How and with what to drink

Traditionally, liqueurs are served with tea or coffee at the end of dinner, as a to improve digestion. You can also use them in their pure form. For this, there are small glasses with a volume of up to 35 ml. Therefore, liqueurs are drunk in small sips in order to feel the whole taste and aroma of the drink.

Recently, these alcoholic drinks are increasingly used as components of popular cocktails, and completely different dishes are used for cocktails.

Cocktails with liqueurs

The most famous cocktails, which include liqueurs:

  • B-52. The composition includes three liqueurs (coffee, creamy and strong orange - triple sec);
  • blue lagoon ( vodka, blue curacao liqueur, sprite, pineapple );
  • Hiroshima (sambuca, absinthe, irish cream, grenadine);
  • cosmopolitan (citrus vodka, triple sec, cranberry juice, lime, orange peel).

Preparation technology

At the moment, there are two methods for making liqueurs: maceration and distillation.

In the first case, the drink is produced by infusing plants, herbs, spices, berries with alcohol, cognac or moonshine. This process takes quite a long time: up to several months. After that, the infusion is filtered, the alcohol content is regulated, then honey or sugar syrup is added.

In the second case, insistence also takes place, but it takes much less time - only a few days. After that, the infusion is also filtered and distilled several times through a distillation apparatus. As in the first case, the strength and sugar content in the drink are regulated.

Some liqueurs are aged in oak barrels for up to 10 years.

Drink in cosmetology

Since liqueurs were originally positioned as healing tinctures, they did not bypass such an area as cosmetology. They are mainly used as components for masks, lotions and tonics for oily and problem skin.

Sweet medicine

Liqueurs are very widely used in the treatment of colds. They are able to increase immunity, protect against influenza epidemics. Mint or honey liqueurs are considered the most effective here. They should be added to tea or coffee, and once a week, drink a small glass of warm drink before bedtime. Strong liqueurs are also very effective in removing cholesterol from the body.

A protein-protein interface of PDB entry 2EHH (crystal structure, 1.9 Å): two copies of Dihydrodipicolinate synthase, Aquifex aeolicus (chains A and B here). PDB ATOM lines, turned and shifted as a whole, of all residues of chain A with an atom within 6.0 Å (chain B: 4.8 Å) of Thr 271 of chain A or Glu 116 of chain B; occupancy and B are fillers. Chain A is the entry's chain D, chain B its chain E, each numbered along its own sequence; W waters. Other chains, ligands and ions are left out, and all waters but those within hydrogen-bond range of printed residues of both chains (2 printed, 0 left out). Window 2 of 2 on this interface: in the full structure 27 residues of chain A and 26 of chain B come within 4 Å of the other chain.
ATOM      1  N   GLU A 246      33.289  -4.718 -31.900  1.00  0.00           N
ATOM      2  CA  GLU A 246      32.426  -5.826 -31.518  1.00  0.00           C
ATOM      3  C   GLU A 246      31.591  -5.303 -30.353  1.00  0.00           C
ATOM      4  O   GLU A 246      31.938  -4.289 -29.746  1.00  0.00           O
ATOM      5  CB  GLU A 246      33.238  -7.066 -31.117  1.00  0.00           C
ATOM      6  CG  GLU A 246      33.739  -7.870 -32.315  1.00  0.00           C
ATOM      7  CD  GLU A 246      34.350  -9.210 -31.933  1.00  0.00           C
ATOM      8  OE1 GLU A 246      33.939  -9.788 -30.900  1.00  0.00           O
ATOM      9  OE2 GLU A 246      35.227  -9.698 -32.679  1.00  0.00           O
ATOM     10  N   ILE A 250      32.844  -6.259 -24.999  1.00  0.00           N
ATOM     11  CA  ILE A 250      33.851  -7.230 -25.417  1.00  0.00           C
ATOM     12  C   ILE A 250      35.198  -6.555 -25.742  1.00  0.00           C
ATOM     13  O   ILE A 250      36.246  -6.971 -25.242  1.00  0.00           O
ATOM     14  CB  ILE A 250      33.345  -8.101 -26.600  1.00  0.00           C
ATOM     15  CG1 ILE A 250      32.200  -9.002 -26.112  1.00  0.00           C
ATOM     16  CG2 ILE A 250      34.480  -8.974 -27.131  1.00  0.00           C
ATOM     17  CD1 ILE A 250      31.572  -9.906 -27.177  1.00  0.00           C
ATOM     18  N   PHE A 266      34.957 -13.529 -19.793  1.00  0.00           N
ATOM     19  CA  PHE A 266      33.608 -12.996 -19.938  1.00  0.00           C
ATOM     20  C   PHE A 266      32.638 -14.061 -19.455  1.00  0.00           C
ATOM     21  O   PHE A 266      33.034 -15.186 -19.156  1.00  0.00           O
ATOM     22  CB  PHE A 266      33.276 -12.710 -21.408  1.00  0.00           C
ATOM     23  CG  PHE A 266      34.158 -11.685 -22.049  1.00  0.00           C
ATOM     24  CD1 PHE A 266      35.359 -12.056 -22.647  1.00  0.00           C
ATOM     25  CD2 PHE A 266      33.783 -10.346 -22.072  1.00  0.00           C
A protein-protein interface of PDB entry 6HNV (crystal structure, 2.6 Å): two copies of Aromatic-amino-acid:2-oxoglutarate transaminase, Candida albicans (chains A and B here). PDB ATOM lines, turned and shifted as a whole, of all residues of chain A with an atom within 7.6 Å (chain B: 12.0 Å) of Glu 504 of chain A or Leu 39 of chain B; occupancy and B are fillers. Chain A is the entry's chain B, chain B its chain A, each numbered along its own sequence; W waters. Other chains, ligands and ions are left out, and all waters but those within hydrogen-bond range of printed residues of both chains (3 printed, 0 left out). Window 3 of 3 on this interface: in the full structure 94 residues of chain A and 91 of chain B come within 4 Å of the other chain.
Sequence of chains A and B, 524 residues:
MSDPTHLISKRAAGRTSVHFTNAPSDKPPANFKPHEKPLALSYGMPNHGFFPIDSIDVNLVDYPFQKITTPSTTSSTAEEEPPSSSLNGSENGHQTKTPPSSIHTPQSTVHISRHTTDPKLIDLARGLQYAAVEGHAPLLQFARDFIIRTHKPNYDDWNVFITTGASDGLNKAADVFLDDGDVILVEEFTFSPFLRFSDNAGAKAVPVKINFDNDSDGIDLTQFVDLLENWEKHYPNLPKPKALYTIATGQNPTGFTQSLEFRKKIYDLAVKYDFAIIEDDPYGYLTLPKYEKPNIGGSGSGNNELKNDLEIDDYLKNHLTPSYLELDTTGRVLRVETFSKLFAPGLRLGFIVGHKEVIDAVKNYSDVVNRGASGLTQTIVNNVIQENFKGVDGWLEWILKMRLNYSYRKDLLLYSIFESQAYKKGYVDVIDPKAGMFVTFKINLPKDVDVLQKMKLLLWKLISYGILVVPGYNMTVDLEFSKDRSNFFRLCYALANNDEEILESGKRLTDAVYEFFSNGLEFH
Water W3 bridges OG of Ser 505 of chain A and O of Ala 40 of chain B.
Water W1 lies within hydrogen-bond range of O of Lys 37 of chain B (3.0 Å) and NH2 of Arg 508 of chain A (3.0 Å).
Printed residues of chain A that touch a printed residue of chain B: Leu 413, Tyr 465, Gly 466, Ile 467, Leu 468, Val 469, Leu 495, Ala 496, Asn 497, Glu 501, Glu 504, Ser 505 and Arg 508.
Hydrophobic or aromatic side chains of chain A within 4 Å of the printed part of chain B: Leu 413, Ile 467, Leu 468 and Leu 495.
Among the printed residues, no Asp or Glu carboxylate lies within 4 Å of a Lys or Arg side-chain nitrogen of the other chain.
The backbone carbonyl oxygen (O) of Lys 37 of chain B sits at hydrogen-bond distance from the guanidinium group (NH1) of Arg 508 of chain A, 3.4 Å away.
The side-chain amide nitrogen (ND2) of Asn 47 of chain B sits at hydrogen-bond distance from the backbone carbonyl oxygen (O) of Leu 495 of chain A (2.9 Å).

Homemade Cocktail Recipes

Bulldog Cocktail

Ingredients:

  • Amaretto liqueur - 35 ml;
  • chocolate syrup - 10 ml;
  • milk - 120 ml;
  • ice cream - 1 scoop.

Blend everything in a blender. Serve in a tall glass with ice cream.

Chocolate Sheridans cocktail

Ingredients:

  • Sheridans liqueur - 30 ml;
  • dark chocolate - 20 gr.

Pour into Sheridans glass, top with grated chocolate. Wait until the chocolate begins to soak into the top layer of liquor, then serve.

Desserts with cocktails

Liqueur is widely used in confectionery as a component of various desserts - cakes, sweet sauces, ice cream, creams. Such desserts are good for both large holiday celebrations and romantic candlelit dinners. If you want to please or surprise your soulmate, prepare one of these desserts as a gift.

Conclusions

In conclusion, I would like to say that today liquors rightfully occupy a large niche in the production of alcoholic products. These drinks, which have an outstanding taste and aroma, are valued all over the world and are especially popular among the female audience. Since many infusions contain medicinal herbs, they are successfully used to prevent colds and as a means to increase immunity. As components are part of cosmetic masks and lotions. All kinds of confectionery desserts and alcoholic cocktails are prepared with liqueurs. It's very hard not to love him. Believe me, having tried it once, you will be captivated by the exquisite taste and magnificent aroma of this drink for the rest of your life.